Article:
Residents Share Ideas for Future of Valpo

The second of three initial ‘Big Idea’ workshops as part of the Valpo Next project took place Tuesday at Grace Chapel with several ideas being tossed out by the 100 or so involved residents in attendance.

“We are looking for all kinds of ideas and plans, as this will be a year-long process,” said Valparaiso Mayor Jon Costas, who opened the session by thanking the residents for their input in the process to plan the city’s future.

“This is a chance to dream about the future,” added Matt Evans, who is a co-chair of the Valparaiso Steering Committee, the initial force behind Valpo Next and the group responsible for hiring Planning Next, a Columbus, Ohio-based group dedicated to moving communities forward.

“This is a good vibe,” said Jamie Greene, principal for Planning Next. “I like the turnout today and hopefully we can have more in attendance tomorrow night (for the third workshop in as many days).”

Planning Next helps in getting the public involved in the process by organizing the structure of meetings such as this.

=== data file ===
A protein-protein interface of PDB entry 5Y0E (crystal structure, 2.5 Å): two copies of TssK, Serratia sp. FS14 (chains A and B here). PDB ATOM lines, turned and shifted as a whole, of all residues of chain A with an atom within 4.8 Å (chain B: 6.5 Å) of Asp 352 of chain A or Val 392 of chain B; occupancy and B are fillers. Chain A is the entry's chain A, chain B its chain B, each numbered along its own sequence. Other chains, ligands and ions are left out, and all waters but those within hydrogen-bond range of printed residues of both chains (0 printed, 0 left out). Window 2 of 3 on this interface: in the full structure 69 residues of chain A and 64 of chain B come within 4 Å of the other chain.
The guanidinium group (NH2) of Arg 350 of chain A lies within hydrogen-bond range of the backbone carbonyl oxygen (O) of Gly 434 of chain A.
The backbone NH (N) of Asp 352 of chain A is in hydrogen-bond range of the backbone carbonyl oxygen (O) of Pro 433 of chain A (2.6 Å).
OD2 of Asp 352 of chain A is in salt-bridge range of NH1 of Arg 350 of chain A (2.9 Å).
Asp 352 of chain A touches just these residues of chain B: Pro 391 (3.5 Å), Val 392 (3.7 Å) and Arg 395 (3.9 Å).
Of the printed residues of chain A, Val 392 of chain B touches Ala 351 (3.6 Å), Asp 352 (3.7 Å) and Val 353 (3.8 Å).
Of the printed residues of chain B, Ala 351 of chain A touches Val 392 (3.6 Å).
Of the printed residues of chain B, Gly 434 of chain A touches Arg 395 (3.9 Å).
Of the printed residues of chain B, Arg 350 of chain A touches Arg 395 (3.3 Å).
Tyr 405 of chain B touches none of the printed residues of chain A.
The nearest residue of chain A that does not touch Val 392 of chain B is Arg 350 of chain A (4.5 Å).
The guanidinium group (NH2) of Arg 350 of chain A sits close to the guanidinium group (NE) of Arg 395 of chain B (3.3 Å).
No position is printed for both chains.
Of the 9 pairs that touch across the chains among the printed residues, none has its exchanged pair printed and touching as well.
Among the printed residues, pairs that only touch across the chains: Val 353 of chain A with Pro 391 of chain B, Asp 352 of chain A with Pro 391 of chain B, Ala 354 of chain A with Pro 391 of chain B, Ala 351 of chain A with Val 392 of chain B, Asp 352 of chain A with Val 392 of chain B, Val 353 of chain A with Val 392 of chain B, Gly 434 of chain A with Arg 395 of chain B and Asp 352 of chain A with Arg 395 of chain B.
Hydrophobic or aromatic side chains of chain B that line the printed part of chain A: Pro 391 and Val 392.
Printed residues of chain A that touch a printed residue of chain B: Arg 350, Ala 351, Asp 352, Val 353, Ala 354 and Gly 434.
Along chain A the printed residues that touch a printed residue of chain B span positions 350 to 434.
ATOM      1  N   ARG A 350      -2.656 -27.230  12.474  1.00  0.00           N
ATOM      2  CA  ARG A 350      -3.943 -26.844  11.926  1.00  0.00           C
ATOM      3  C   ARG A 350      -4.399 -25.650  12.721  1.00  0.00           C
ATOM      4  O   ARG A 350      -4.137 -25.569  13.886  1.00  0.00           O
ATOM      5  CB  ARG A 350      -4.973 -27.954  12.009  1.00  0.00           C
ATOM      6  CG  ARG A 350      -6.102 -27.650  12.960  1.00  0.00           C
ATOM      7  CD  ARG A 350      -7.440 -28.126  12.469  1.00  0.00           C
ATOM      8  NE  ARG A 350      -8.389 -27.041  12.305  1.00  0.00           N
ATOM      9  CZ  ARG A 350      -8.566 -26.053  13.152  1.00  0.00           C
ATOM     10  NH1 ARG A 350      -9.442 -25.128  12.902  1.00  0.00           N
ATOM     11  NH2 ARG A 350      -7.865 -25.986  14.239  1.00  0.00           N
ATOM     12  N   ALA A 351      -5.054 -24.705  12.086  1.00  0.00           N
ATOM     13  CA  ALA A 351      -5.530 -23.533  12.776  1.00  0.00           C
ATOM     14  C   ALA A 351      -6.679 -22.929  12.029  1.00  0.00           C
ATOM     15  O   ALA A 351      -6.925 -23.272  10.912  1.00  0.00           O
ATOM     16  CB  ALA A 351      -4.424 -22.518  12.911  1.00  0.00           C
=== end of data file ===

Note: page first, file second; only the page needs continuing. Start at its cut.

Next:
Several groups of seven people met with facilitators who helped them organize their ideas and come to a census of what participants truly would like to see come to fruition.

A headline exercise was conducted with the question, “What will be the headline for a newspaper story about Valparaiso in 2034?” The question generated several positive responses, which included, “Valpo Next has become Valpo Now: South Shore Comes to Valpo,” “Valpo Schools are best in state for 10th straight year” and “Valparaiso named most desirable city in Midwest.”

Ideas thrown out by the event’s participants included a need for a vibrant arts community, increased transportation to hospitals and libraries, the addition of more attractive downtown lodging and taking the Valpo schools from “good to great.”

“I’m very impressed with this,” said lifelong Valparaiso resident Frances Saar, who attended Monday night’s workshop as well. “It’s nice to be asked to participate in the future of our city. Now that I’m retired, I can focus on things like this.”

Evans said he was pleased with the turnout, but hopes even more will take part in Wednesday’s session set for 7 p.m. at Valparaiso High School.

“We really hope that since that is at the high school, the youth will come out and allow their voices to be heard,” he said. “We know they have opinions about what Valparaiso needs, and this is a perfect time to have them heard.”